A group of concerned citizens walked 155-miles in eight days from Grand Isle to Baton Rouge, along Louisiana Highway 1. They arrived at dusk Friday via the east bank levee of the Mississippi River and headed to Gov. Bobby Jindal’s mansion yesterday for “Flood into Baton Rouge,” an event focused on water quality issues and threats to clean drinking water by the oil and gas industry in communities throughout the state.
The march was organized in response to Governor Jindal’s signing of SB 469 into law (Act 544) earlier this month. Although the purported intent of the law was to kill the lawsuit filed against 97 oil and gas companies by the South Louisiana Flood Protection Authority–East, the law was so hastily and broadly written that Attorney General Caldwell and more than 100 legal scholars from across the nation urged the governor’s veto because as written, the law might jeopardize the state’s claim to environmental penalties that will be levied against British Petroleum (BP) from the 2010 BP Macondo explosion, according to march organizer Mike Stagg.
Exempting the oil and gas industry from liability for their share of damages to the coast and jeopardizing the state’s claim to BP penalty money, leaves the state with a Coastal Master Plan that has a Phase I price tag of $50 billion and no revenue stream for its implementation.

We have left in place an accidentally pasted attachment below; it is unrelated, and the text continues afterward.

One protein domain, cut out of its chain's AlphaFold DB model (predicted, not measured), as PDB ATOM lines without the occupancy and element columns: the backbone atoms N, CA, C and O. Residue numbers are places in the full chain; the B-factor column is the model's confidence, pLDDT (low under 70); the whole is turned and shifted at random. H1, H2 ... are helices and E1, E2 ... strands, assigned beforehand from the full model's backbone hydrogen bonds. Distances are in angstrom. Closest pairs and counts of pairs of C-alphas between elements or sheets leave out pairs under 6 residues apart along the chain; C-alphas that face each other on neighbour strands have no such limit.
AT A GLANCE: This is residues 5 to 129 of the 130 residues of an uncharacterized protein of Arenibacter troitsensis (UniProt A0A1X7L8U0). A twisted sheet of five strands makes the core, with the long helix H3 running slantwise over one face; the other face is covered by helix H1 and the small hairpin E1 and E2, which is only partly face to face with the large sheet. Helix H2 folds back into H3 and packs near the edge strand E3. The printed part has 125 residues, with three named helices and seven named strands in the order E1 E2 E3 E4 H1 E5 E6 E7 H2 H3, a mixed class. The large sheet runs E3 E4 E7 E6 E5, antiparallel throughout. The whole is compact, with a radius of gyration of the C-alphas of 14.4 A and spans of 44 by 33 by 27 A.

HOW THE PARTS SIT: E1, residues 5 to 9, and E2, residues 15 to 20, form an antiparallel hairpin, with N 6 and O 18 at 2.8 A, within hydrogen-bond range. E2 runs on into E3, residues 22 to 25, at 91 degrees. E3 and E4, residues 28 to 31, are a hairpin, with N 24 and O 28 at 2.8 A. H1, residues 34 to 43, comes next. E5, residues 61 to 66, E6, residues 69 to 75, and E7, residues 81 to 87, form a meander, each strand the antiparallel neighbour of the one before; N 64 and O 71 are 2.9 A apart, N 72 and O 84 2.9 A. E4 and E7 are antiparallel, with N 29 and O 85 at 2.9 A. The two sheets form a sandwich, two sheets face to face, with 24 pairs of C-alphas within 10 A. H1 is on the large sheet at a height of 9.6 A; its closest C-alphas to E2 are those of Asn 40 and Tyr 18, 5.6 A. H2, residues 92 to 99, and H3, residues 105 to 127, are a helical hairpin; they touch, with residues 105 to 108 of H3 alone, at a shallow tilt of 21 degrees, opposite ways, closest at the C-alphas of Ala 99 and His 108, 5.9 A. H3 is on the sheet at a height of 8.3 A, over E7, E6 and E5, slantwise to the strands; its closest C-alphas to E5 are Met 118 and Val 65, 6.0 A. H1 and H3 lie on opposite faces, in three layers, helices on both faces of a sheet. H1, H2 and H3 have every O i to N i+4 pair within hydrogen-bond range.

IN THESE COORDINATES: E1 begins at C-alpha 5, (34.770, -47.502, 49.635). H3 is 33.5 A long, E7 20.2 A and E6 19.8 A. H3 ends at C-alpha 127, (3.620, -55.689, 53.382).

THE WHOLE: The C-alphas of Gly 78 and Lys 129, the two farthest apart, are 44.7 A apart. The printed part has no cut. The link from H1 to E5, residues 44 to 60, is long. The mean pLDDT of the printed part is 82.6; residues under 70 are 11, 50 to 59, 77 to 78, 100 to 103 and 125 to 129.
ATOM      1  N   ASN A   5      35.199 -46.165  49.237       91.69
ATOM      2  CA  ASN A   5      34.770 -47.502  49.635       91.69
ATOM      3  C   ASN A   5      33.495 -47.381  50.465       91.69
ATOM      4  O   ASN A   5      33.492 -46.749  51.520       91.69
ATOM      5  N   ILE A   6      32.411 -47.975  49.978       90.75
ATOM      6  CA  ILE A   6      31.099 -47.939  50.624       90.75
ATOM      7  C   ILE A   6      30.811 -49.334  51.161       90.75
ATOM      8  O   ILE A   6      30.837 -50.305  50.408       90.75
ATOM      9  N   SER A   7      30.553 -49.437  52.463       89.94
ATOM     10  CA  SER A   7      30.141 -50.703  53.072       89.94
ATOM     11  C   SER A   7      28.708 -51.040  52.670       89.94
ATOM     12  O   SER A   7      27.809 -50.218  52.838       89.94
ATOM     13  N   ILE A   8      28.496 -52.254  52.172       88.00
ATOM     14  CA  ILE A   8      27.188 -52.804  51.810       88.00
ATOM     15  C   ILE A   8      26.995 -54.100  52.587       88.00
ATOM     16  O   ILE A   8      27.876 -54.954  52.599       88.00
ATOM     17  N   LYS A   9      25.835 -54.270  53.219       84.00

“In haste to protect the most profitable industry in the history of the world, Governor Jindal and the state legislature have essentially issued a death sentence for coastal communities in Louisiana,” said Stagg. “We hope the march and gathering in Baton Rouge yesterday stimulates critical conversations statewide about how the oil and gas industry has come to see our wetlands and fresh groundwater as resources on which they have a greater claim than citizens.”
The six marchers crossed the Mississippi River carrying water taken from the Gulf of Mexico last Saturday at Grand Isle, which bears the onerous distinction as the place in North America most endangered by climate change. The water joined other “troubled waters” at the Governor’s mansion brought by residents from other parts of Louisiana who share the circumstances surrounding the threat that the oil and gas industry poses on their communities.
“We have long made a series of environmental tradeoffs that, if viewed separately, might not pose a long-term threat to the health and well-being of communities,” Stagg said.
“But the cumulative effect of decades of these tradeoffs has started to become apparent, with threats to ground water ranging from fracking in the Florida Parishes, to heavy industrial use by Exxon and Georgia Pacific in Baton Rouge, to pollution of the Ouachita River from plants located in Arkansas, to Lake Peigneur (where billions of gallons of drinking water might be used to carve salt dome storage caverns), to ground water pollution in the heavily industrialized sector near Lake Charles. Clean water is essential to life. We need to treat it as the precious resource that it is.”